Russian teenager behind hot website Chatroulette

Feb 15, 2010
A man surfs the web at an internet cafe. A Russian teenager has been identified as the creator of Chatroulette.com, one of the hottest -- and most unusual -- new websites on the Internet.

A Russian teenager has been identified as the creator of Chatroulette.com, one of the hottest -- and most unusual -- new websites on the Internet.

The New York Times reported that Andrey Ternovskiy, a 17-year-old high school student in Moscow, is the founder of Chatroulette, which generates a live webcam connection between a user and a random stranger.

The newspaper over the weekend published an email exchange with Ternovskiy, whose site has drawn a lot of publicity in recent weeks and even the attention of Fred Wilson, a well-known venture capitalist with Union Square Ventures and Flatiron Partners.

Wilson, in a weekend blog post, said he was going to "reach out to Andrey and offer him a visit" to New York City.

"I'm still not sure if this is something we should invest in, but I'd sure like to meet this guy. He reminds me of many great young entrepreneurs we've worked with and his story sounds so familiar," Wilson said.

Wilson also touched on some of the attractions and drawbacks of Chatroulette, which has been denounced by some critics as a hotbed of exhibitionism and voyeurism.

"There certainly is a disturbing amount of perversion and sexual innuendo on Chatroulette, but there is so much else," he said.

"The Internet is this huge network with over a billion people worldwide on it," Wilson said. "Chatroulette feels like a pretty cool way to take a quick trip around that network, meeting people and talking to them."

Ternovskiy told the Times that he created Chatroulette for "fun" because he and his friends had gotten bored talking only to each other.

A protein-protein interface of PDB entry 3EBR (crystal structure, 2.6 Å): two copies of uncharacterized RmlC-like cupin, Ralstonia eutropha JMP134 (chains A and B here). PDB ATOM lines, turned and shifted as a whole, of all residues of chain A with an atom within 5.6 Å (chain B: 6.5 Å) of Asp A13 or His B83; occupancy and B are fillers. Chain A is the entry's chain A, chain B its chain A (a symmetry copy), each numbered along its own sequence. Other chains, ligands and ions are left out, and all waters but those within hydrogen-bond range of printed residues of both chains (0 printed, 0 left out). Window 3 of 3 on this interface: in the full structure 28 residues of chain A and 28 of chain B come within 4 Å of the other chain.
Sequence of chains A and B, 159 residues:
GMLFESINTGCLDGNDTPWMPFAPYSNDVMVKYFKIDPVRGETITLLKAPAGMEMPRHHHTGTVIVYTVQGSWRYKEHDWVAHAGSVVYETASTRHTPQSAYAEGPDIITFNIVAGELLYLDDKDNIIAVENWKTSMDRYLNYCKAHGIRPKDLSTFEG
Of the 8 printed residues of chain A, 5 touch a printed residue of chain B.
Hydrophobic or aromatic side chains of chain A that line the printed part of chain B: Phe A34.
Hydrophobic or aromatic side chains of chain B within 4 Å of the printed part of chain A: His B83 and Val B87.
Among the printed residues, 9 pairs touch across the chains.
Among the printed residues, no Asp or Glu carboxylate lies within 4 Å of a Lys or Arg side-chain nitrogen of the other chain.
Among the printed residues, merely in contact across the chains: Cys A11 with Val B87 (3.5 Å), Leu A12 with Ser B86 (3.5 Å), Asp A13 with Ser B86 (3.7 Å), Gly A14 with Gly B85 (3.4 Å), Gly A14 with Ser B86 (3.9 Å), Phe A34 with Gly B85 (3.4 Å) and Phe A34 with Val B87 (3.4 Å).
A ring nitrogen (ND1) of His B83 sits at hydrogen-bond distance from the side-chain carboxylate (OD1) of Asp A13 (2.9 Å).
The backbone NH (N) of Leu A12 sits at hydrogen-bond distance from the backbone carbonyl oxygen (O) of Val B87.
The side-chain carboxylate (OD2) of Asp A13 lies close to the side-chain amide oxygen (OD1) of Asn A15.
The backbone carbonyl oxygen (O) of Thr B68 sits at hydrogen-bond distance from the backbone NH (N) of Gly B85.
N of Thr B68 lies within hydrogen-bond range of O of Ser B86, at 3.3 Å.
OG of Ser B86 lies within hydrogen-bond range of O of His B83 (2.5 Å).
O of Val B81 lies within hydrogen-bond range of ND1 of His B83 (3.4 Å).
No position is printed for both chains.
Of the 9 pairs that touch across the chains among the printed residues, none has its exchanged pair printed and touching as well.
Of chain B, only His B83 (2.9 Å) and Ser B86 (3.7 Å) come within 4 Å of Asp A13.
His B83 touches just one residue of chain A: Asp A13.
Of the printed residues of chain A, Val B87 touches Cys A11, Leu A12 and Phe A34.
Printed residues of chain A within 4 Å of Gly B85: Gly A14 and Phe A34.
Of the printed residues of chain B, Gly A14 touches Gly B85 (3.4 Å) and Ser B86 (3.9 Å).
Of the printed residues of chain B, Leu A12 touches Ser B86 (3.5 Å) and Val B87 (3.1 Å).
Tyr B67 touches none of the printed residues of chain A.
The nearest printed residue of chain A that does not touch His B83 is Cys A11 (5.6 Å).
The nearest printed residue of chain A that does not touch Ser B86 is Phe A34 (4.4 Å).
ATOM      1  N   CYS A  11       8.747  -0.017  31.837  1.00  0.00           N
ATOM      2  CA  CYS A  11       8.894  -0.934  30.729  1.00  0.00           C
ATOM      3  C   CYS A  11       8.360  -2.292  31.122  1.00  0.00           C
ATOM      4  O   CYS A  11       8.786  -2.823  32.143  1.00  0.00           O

"So I decided to create a little site for me and my friends where we could connect randomly with other people," he said.

Ternovskiy said he was writing all of the code for the site himself and that relatives had helped him pay bandwidth and server hosting bills.

He said most of the users of the site are in the United States.

"Everyone finds his own way of using the site," he added. "Some think it is a game, others think it is a whole unknown world, others think it is a dating service.

"I think it's cool that such a simple concept can be useful for so many people," Ternovskiy said.

The young Russian developer told the Times he was aware "some people are using the site in not very nice ways" and that he was "really against it."

"Others do really unbelievable things I could never think of," he said. "They make up songs about strangers and sing to them, draw them, listen to music, broadcast them their own music."

"Two groups of teenagers can party together. That’s just great in my opinion," he said.

Chatroulette was launched in November and attracts as many as 20,000 users a night, according to the Times.

Explore further: US Internet adoption steady as 'digital gaps' persist

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